“We are giddy”—interviewing Apple about its Mac silicon revolution
In a conversation shortly after the M1 announcement with Apple SVP of Software Engineering Craig Federighi, SVP of Worldwide Marketing Greg Joswiak, and SVP of Hardware Technologies Johny Srouji, we learned that—unsurprisingly—Apple has been planning this change for many, many years. Ars spoke at length with these execs about the architecture of the first Apple Silicon chip for Macs (the Apple M1).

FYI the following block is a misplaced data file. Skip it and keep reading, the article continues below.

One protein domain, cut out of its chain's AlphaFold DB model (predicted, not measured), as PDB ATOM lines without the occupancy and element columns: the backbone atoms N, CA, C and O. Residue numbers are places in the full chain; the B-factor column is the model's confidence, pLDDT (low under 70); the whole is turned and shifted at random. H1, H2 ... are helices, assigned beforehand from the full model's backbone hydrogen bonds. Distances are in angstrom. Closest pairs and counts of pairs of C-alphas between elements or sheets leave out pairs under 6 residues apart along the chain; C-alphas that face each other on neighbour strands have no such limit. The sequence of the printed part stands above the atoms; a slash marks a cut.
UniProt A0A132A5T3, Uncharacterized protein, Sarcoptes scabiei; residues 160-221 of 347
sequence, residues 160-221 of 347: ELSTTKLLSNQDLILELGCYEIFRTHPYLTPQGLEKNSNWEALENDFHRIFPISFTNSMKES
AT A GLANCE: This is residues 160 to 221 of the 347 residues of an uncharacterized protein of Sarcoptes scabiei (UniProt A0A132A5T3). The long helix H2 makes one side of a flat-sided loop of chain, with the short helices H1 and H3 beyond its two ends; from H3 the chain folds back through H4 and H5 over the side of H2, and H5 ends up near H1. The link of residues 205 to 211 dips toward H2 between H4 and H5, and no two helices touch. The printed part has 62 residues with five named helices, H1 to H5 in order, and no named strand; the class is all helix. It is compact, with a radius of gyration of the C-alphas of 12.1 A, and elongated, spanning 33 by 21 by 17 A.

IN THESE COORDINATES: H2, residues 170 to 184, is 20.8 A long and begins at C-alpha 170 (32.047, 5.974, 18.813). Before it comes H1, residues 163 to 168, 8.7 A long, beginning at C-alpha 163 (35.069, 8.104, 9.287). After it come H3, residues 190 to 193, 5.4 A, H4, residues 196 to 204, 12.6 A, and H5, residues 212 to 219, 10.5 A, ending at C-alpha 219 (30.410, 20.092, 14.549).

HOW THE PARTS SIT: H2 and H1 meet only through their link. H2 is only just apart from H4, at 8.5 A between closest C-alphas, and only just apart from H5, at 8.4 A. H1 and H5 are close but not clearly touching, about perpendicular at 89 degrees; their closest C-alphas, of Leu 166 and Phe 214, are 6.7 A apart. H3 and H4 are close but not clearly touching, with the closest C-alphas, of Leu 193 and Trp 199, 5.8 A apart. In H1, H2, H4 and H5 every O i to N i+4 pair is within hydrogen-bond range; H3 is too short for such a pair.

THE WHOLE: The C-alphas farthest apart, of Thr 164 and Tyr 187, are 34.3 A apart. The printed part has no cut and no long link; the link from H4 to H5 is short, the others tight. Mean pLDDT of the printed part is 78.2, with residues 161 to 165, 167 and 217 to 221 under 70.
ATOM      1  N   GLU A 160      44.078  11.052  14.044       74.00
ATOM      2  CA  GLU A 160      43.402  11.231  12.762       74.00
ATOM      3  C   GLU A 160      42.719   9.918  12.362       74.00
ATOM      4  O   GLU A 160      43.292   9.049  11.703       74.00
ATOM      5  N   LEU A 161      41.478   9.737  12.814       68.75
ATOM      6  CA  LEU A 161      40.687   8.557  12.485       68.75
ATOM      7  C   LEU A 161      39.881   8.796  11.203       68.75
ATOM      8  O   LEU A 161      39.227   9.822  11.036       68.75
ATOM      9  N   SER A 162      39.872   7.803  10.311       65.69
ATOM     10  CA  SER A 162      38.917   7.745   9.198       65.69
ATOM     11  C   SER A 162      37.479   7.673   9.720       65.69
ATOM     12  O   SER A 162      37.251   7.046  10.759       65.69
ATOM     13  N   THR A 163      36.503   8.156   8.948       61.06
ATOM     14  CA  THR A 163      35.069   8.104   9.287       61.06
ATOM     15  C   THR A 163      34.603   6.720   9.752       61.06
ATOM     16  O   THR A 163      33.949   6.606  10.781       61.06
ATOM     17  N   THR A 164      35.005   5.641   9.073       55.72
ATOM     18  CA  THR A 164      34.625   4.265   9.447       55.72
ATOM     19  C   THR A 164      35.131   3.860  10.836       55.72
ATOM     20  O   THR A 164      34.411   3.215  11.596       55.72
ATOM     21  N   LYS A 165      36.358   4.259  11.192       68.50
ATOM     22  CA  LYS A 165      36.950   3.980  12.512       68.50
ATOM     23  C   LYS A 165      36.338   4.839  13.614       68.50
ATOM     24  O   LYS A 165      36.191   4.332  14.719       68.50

When Apple first announced its plans to launch the first Apple Silicon Mac this year, onlookers speculated that the iPad Pro's A12X or A12Z chips were a blueprint and that the new Mac chip would be something like an A14X—a beefed-up variant of the chips that shipped in the iPhone 12 this year. When potential users look at M1 benchmarks and wonder how it's possible that a mobile-derived, relatively low-power chip is capable of that kind of performance, Apple points to UMA as a key ingredient for that success.